But what if we had chosen t2 or t3? The occurrence of that sort of collapse implies that there is a drastic difference between the formal descriptions of quantum mechanics based on our choice of reference frame. If we work with t2, then measurements at b will collapse the wave function seen at a, since b comes before a. For the same reason, measurements at b do not collapse the wave function at a. But if we work with t3, since the time-ordering between a and b is reversed, the situation is just the opposite!

Yet special relativity demands that either t2 or t3 can be used in a valid description of nature. Have we discovered a contradiction?

Not necessarily.

The point is that quantum-mechanical wave functions are tools for describing nature, rather than nature herself. Mathematically, quantum-mechanical wave functions contain a lot of excess (unobservable) baggage and redundancy, so that wave functions that look drastically different can nevertheless give the same results for most, or possibly all feasible physical observations.

While it falls short of outright contradiction, there remains, it seems fair to say, considerable tension at the interface between quantum mechanics and special relativity. During the long struggle to construct quantum field theories, several physicists speculated that the infinitely strong forces they calculated were surface symptoms of a fundamentally rotten core, whose rottenness was indicated more directly by the difficulties with interpretation. It didn’t work out that way. We have been able to construct theories that are not only consistent but also immensely successful, despite their near-contradictions and excess baggage.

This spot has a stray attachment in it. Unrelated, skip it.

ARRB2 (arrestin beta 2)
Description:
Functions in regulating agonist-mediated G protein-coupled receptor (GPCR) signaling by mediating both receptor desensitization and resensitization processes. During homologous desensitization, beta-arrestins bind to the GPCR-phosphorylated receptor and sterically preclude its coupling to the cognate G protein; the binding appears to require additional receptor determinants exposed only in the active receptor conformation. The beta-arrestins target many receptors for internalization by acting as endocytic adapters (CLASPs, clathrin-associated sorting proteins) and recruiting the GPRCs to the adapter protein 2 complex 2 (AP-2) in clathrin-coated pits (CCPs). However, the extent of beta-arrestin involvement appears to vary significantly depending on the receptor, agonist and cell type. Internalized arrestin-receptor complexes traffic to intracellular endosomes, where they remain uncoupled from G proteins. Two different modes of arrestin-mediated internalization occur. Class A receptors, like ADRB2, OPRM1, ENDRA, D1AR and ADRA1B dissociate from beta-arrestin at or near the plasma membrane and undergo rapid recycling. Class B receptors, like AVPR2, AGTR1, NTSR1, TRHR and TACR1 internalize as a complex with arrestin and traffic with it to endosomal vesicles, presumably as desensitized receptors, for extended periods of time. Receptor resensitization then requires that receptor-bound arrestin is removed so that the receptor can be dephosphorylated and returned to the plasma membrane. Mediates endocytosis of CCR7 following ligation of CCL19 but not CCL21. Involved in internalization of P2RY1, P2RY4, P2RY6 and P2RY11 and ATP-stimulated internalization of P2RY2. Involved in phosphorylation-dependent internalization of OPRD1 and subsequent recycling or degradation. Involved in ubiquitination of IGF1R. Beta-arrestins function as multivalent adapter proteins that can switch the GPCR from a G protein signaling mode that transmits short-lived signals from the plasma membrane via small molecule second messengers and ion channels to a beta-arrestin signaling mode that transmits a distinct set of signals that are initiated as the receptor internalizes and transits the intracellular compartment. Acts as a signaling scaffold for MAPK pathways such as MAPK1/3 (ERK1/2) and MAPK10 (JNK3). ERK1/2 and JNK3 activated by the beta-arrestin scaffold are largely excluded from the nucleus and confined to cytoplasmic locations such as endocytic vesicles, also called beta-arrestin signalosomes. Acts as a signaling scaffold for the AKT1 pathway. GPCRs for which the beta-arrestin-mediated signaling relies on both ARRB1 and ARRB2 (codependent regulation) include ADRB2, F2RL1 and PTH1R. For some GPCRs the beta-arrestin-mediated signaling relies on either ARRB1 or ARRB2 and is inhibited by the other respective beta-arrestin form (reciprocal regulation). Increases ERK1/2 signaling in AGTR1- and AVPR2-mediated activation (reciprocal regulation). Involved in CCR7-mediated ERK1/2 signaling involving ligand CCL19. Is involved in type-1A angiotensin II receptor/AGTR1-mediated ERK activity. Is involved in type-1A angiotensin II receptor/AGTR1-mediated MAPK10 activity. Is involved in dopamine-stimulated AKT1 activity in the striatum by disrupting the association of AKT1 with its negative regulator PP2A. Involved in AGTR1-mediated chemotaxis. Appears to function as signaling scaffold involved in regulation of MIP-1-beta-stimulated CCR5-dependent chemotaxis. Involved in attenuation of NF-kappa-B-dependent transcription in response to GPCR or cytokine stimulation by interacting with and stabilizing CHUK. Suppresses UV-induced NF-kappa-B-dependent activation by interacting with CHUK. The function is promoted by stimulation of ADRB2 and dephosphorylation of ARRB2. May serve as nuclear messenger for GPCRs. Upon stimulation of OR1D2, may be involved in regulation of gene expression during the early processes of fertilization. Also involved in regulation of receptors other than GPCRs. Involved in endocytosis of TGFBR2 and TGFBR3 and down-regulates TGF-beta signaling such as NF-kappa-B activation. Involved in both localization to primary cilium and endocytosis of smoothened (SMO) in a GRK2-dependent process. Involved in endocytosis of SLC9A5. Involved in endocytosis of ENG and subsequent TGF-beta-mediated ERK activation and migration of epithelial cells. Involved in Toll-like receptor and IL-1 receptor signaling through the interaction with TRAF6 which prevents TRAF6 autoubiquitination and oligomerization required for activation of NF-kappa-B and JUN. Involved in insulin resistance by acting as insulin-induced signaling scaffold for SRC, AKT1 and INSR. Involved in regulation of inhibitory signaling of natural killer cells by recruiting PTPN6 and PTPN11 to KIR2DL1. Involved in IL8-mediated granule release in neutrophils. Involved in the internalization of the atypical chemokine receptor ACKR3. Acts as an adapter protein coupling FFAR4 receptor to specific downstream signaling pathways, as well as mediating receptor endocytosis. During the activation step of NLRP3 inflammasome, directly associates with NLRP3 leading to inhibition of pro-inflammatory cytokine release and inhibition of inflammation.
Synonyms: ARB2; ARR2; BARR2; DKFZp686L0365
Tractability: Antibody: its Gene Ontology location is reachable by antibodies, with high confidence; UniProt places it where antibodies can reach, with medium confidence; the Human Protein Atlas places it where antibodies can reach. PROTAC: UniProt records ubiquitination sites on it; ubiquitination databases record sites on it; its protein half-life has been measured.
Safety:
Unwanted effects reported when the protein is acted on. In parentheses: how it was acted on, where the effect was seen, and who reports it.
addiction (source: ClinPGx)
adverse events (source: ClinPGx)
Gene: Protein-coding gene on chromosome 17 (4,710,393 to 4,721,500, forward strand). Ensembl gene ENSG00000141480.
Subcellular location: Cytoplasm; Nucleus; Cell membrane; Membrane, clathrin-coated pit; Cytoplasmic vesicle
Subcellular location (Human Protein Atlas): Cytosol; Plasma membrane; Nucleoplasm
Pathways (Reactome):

As new technologies for probing the nano-world render possible what were once purely thought experiments, we have wonderful new opportunity to ask creative questions, confronting the paradoxes of quantum mechanics head on. Maybe we’ll find some surprising answers—that’s what makes paradoxes fun.

1 There are more speculative possibilities: that time exhibits cycles, or branches, or even has several dimensions of it own. In general relativity we let time bend together with space, and in describing the Big Bang and black holes we encounter singularities, where time begins or ends. This is fascinating stuff! But “flat, unidirectional” time is the basis for almost all practical physics, and it already provides rich food for thought, so that’s what I’ll be considering here.

Go Deeper
Editor’s picks for further reading

arXiv: Constraints on Chronologies
Read the author’s technical paper on chronologies, written with theoretical particle physicist Alfred Shapere.

FQXi: Cheating the Causal Game
In this article, discover how researchers at the University of Vienna are deconstructing the physics of cause and effect.

Relativity for the Questioning Mind
Explore the fundamentals of relativity in this book by Oberlin College physics professor Dan Styer.

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Frank Wilczek

    Frank Wilczek has received many prizes for his work in physics, including the Nobel Prize of 2004 for work he did as a graduate student at Princeton University, when he was only 21 years old. He is known, among other things, for the discovery of asymptotic freedom, the development of quantum chromodynamics, the invention of axions, and the exploration of new kinds of quantum statistics. Frank is currently the Herman Feshbach professor of physics at MIT. His latest book is A BEAUTIFUL QUESTION: Finding Nature’s Deep Design.